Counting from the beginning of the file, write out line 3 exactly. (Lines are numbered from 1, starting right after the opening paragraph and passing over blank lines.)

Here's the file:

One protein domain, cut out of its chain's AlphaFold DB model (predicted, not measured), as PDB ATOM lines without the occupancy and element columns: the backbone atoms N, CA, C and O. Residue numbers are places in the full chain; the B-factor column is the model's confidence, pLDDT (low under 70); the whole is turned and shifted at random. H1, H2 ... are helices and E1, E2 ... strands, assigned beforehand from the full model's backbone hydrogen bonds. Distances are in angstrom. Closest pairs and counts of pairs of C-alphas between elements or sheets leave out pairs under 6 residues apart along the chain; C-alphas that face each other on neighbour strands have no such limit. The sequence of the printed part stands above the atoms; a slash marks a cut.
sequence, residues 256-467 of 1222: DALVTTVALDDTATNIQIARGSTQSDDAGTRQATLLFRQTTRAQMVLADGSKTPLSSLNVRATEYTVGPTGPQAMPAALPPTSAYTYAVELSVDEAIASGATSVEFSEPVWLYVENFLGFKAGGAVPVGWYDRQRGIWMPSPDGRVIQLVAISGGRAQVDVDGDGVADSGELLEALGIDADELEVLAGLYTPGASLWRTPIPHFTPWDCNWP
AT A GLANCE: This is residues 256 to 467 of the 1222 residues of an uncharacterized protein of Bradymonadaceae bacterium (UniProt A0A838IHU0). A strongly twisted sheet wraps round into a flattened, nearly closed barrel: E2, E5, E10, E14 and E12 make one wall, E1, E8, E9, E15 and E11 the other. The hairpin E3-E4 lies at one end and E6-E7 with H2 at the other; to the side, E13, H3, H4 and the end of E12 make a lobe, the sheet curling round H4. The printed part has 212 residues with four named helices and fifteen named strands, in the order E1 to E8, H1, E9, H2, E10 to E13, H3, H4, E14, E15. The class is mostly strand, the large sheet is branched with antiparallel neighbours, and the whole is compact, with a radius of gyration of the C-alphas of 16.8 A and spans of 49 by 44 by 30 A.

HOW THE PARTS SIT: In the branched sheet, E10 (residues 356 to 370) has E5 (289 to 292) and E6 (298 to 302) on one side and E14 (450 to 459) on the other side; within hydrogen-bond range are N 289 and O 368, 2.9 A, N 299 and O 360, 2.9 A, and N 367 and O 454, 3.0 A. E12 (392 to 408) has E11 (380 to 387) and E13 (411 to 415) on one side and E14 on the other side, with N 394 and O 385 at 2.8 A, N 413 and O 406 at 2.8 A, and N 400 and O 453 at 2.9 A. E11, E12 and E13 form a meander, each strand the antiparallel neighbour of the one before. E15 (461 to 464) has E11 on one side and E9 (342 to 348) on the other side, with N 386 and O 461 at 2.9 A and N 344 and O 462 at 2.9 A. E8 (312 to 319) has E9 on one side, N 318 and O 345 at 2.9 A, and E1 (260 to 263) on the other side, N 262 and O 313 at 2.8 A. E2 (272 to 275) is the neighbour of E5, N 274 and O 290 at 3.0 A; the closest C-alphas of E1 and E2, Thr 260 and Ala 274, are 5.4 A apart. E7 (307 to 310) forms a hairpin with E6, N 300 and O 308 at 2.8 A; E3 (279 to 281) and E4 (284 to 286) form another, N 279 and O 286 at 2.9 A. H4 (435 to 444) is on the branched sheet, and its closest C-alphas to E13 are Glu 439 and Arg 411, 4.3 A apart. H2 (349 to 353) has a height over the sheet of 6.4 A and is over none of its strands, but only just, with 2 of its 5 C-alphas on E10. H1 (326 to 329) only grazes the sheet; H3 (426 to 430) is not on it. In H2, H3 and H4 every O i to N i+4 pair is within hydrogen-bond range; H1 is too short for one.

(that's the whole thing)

HOW THE PARTS SIT: In the branched sheet, E10 (residues 356 to 370) has E5 (289 to 292) and E6 (298 to 302) on one side and E14 (450 to 459) on the other side; within hydrogen-bond range are N 289 and O 368, 2.9 A, N 299 and O 360, 2.9 A, and N 367 and O 454, 3.0 A. E12 (392 to 408) has E11 (380 to 387) and E13 (411 to 415) on one side and E14 on the other side, with N 394 and O 385 at 2.8 A, N 413 and O 406 at 2.8 A, and N 400 and O 453 at 2.9 A. E11, E12 and E13 form a meander, each strand the antiparallel neighbour of the one before. E15 (461 to 464) has E11 on one side and E9 (342 to 348) on the other side, with N 386 and O 461 at 2.9 A and N 344 and O 462 at 2.9 A. E8 (312 to 319) has E9 on one side, N 318 and O 345 at 2.9 A, and E1 (260 to 263) on the other side, N 262 and O 313 at 2.8 A. E2 (272 to 275) is the neighbour of E5, N 274 and O 290 at 3.0 A; the closest C-alphas of E1 and E2, Thr 260 and Ala 274, are 5.4 A apart. E7 (307 to 310) forms a hairpin with E6, N 300 and O 308 at 2.8 A; E3 (279 to 281) and E4 (284 to 286) form another, N 279 and O 286 at 2.9 A. H4 (435 to 444) is on the branched sheet, and its closest C-alphas to E13 are Glu 439 and Arg 411, 4.3 A apart. H2 (349 to 353) has a height over the sheet of 6.4 A and is over none of its strands, but only just, with 2 of its 5 C-alphas on E10. H1 (326 to 329) only grazes the sheet; H3 (426 to 430) is not on it. In H2, H3 and H4 every O i to N i+4 pair is within hydrogen-bond range; H1 is too short for one.